Atlas Games adds to its already great list of options for their game Gloom with Gloom of Thrones!
Atlas Games has been providing great gaming experiences for some time now. Going all the way back to its initial release of Gloom in 2004. The gloom series has added a second edition in 2014 as well as building the series with Cthulhu Gloom, Fairytale Gloom, Munchkin Gloom and Gloom in Space. Looking at the previous titles it would only make sense to add the world of Westeros to the collection with Gloom of Thrones. The point of Gloom is to score points through suffering. This may sound antithetical to a happy gaming experience but I assure you that this is joy born out of your character’s misery.
Gloom of Thrones comes in a Tuck Box with two decks of 55 cards each. The illustrations are fabulously campy and designed by Brian Patterson with graphic design by Nicolas Glusenkamp. I like the fact that the game has enough cards for decent gameplay without being too cumbersome and the quality behind each card is phenomenal in construction and design.
Setting up was simple and straightforward. I sat down with my son and girlfriend, and passed out the family of five characters to each of them. Each one of us began telling our family stories of Gloom. This is a lot of fun and creative even though some players not familiar with RPG-style storytelling may need some prompting to get into the spirit of things. Once we were past the initial phase it was time to see who could be the most miserable. The clear cards make it so easy to add and read modifiers and help expedite the process. We wrapped up our first game in about forty-five minutes and I have to say that for me personally, the storytelling was the high point but the tactics were also very fun and enjoyable.
Gameplay Basics (From the Publisher)
In Gloom of Thrones, each player has a family of five Characters. Players try to make their own families the most miserable while cheering up the other players’ families.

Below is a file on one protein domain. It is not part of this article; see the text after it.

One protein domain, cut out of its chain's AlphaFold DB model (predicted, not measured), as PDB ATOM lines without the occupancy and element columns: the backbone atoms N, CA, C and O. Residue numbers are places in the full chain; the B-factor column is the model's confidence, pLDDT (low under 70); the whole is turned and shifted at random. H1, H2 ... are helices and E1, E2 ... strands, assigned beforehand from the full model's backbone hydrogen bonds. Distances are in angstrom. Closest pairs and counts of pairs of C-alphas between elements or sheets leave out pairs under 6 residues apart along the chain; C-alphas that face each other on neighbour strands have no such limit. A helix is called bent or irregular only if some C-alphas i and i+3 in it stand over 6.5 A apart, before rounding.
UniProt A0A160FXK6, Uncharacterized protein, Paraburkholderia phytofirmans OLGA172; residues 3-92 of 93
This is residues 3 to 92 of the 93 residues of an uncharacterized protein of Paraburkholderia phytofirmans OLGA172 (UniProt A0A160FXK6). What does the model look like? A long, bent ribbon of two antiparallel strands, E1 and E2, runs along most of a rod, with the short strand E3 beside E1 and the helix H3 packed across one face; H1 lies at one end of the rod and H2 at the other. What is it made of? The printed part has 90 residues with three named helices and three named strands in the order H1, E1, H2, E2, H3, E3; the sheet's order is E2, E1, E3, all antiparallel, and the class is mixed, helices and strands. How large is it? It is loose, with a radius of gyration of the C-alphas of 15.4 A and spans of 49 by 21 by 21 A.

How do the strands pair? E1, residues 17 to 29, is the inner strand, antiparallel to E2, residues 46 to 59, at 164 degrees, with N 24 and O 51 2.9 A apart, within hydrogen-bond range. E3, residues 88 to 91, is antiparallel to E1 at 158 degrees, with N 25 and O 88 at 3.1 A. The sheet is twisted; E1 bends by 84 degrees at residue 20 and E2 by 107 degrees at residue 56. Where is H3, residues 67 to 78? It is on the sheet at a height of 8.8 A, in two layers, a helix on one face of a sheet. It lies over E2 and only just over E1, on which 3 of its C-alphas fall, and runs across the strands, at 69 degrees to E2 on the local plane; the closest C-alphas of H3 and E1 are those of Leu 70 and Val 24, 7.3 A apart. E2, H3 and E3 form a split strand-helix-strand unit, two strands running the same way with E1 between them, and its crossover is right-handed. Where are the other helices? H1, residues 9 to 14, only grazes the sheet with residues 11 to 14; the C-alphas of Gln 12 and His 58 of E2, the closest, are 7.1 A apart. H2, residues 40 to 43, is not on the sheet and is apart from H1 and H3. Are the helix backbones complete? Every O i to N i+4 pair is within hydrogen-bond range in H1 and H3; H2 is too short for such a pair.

Characters become sad or happy primarily by having Modifier cards played on them. Each Modifier affects the Self-Worth score of the Character it’s played on. Players also play and discard Event cards for various immediate effects.
As the game continues, the Characters are killed off one by one, as Untimely Death cards are played on them. When one entire family has succumbed to Untimely Deaths, the game ends. Self-Worth scores are then tallied, and the most miserable player wins the game.
Design and Production: Kyla McT
Illustrations: Brian Patterson
Gloom Created By Keith Baker
Graphic Design: Nicolas Gluesenkamp
Atlas Stock #: AG1335
Format: Two 55-card decks and a rules sheet in a tuck box
Number of Players: 2-4
Play Time: 60 minutes
Release Date: December 2nd, 2019
Final Thoughts and Recommendation
Gloom of Thrones is a fun, fast-paced and simple card game that you can pull out during a lunch break with friends, while sharing a coffee or a few drinks, and especially for a family game night. It looks and plays great. If you are already a fan of all things Westeros I could not imagine why you would not grab this game up to add to your collection. It may be time to retire that old UNO deck you have been carrying around forever and give Gloom of Thrones a try. If the setting is not to your liking than Atas Games has some great alternatives for you to try out. At $24.95 it should not break the bank especially since you do not need to constantly add booster decks to enjoy it. So go out and have yourself a Gloomy time!
A review sample was provided by Atlas Games.
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